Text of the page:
Central bankers have tried to argue time; they now

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Frozen In Time, The Wrong S-Curve

13 days ago

As usual, Paul Krugman starts out with a serious attempt at answers before detouring into his current profession. Dr. Krugman used to be an Economist, and a pretty good one too (for whatever that’s worth). Nowadays, he employs his New York Times column as a mouthpiece for really blatant politicking. It isn’t even so much an arm of the Democratic party as it is raw anti-Republican.
That’s too bad because by betraying these instincts he ends up doing so much disservice.
He wrote a column back in September titled Botching the Great Recession. The first part is actually serious analysis; the latter not so much. There was a panic and a big economic contraction, and this one was different from those before. He doesn’t do it, but Krugman comes close to putting quotes around “recession.”
Why was

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Big China Change(s): We Are All Losers In The End

13 days ago

Since December 2015, China’s powerful politburo has met nine times to discuss the economy. The Political Bureau of the Chinese Communist Party Central Committee is a group of 25 top officials who control pretty much everything. The politburo’s smaller Standing Committee is the very top echelon of the Communist Party. Members of the politburo are given top jobs in the official government to carry out political policies.
In the prior eight gatherings devoted to China’s growing economic uncertainty, statements released after each signaled the party’s commitment to what Xi Jinping would later clarify as “high-quality” growth. At the 19th Party convention last fall, Xi would first etch his name in the Communist constitution before speaking forthrightly about “rejuvenation”; a term that

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If You Think Trump and Powell Aren’t Getting Along…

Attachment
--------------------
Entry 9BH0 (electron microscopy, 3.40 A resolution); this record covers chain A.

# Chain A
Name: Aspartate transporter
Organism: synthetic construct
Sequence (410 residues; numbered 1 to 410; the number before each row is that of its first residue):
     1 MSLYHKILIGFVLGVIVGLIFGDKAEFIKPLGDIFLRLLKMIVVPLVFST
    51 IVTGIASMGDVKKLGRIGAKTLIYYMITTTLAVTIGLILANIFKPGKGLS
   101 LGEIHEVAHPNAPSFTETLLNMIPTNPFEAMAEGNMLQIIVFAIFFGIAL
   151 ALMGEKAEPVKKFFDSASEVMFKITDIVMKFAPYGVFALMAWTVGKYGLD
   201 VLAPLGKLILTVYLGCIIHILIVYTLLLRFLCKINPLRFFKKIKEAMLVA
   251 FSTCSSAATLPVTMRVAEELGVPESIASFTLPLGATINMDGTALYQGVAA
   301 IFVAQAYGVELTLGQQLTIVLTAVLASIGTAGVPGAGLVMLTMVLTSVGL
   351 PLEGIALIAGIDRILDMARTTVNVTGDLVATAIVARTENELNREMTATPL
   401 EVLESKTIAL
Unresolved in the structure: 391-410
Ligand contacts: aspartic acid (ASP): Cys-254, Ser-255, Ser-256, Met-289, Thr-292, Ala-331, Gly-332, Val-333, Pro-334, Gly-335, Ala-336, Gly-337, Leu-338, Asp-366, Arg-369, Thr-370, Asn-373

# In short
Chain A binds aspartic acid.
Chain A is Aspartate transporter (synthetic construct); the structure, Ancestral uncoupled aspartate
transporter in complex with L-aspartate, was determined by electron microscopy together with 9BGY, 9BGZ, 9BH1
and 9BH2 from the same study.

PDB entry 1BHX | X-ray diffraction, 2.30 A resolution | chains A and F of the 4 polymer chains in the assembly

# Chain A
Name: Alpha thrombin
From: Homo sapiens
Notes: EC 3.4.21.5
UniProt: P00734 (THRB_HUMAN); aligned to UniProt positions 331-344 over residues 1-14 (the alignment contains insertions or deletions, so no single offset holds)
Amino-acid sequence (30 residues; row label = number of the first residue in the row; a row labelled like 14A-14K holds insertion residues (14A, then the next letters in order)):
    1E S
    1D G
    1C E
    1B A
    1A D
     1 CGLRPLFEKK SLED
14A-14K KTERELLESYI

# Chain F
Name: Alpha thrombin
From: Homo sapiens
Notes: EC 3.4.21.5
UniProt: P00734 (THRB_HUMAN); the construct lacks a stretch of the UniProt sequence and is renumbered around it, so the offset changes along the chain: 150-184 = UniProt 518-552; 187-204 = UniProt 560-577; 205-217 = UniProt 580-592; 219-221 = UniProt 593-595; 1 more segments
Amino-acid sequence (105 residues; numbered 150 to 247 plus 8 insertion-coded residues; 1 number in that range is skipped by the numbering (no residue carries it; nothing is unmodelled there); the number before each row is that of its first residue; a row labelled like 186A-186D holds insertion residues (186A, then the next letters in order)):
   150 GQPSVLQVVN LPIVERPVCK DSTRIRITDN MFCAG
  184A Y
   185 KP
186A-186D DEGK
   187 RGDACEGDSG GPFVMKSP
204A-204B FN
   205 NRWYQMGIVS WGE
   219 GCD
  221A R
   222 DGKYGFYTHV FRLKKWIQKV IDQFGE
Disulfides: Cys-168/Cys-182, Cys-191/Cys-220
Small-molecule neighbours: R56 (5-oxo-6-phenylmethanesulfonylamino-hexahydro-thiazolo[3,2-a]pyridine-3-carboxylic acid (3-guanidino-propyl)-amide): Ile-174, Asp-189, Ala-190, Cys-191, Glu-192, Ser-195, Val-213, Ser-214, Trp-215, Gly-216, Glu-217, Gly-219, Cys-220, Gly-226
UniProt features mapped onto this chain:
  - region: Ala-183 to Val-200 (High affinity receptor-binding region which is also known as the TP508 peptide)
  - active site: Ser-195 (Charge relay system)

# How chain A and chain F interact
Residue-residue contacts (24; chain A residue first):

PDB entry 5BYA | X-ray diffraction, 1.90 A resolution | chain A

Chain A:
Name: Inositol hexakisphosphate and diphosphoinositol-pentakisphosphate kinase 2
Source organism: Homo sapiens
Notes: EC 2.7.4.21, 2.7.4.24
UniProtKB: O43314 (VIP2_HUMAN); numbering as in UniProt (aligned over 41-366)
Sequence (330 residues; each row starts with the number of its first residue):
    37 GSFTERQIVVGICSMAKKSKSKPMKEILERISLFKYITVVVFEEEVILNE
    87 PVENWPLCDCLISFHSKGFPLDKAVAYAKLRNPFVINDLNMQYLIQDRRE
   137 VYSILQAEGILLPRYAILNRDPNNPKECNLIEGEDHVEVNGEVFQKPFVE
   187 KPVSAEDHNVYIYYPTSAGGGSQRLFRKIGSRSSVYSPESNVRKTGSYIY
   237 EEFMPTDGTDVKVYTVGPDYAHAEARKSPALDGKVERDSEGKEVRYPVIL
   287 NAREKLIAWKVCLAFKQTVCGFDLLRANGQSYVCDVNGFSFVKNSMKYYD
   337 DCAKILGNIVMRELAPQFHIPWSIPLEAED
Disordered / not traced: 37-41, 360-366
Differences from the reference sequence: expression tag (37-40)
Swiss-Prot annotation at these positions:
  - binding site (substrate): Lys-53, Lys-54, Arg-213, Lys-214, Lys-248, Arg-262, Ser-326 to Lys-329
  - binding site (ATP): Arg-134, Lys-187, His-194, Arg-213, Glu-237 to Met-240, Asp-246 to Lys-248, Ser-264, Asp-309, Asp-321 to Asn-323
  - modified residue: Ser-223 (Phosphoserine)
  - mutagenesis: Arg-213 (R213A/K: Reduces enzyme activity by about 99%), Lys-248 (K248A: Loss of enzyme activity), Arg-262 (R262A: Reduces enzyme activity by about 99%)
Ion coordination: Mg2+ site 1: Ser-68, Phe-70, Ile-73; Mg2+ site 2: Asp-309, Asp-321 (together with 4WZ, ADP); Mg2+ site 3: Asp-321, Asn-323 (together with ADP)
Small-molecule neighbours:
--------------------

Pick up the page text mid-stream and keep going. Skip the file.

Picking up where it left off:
16 days ago

If you think President Trump is upset with Federal Reserve Chairman Jay Powell, you should see what’s going on in India. Central bankers had been every government’s close friend for years; a decade even. The relationships were beyond chummy, particularly as many governments celebrated their central bank heroes for heroically heroic actions saving the world from something like a repeat of 1929.
While conventional perceptions were shaped by things like QE and low rates, reality, of course, has been much different. Former Treasury Secretary Henry Paulson recently said people like Ben Bernanke saved us all from that other disastrous fate. Except the US economy is about to complete an entire decade where it has underperformed the Great Depression.

It’s the one headline you won’t see anywhere,

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The Nothing of US Trade

16 days ago

US imports rose sharply (seasonally-adjusted) in September 2018 over August. Both with and without petroleum, the year-over-year gains (unadjusted) were about 9%. September, however, will be the last month of favorable comparisons. Over the next few months last year’s artificial hurricane related surge will move into the base for comparisons.
Exports were up far more modestly, still down from the trade war peak in May.

US demand in 2018 has been unusually tepid. Imports including petroleum have increased just 4.3% (seasonally-adjusted) since last December. That’s an annual rate of just less than 6%, a lackluster result for a year that is supposed to be booming. Excluding oil prices and petroleum, imports are up only 2.7% on the year. That 3.6% annual rate is closer to recession level

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Living With Nothing; Or, ‘If You Don’t Like This One Nothing Is Going To Make You Happy’

16 days ago

On December 5, 2014, the Bureau of Labor Statistics (BLS) reported that in the month of November 2014 nonfarm private payrolls had surged by +321k. Typically bureaucratic, the introduction to the report was unusually blunt. “Job gains were widespread.” The text didn’t come right out and say it so the media did it all for them.
TD Ameritrade’s Chief Strategist JJ Kinahan was pumped, declaring the November numbers, “outside any estimate I had seen even on the high side. Overall this is a home run in terms of jobs created.” There could be no doubt that this was the best jobs market in decades. As such, my absolute favorite quote from that entire period was uttered by PNC Economist Stuart Hoffman.
If you don’t like this one [Nov 2014] nothing is going to make you happy.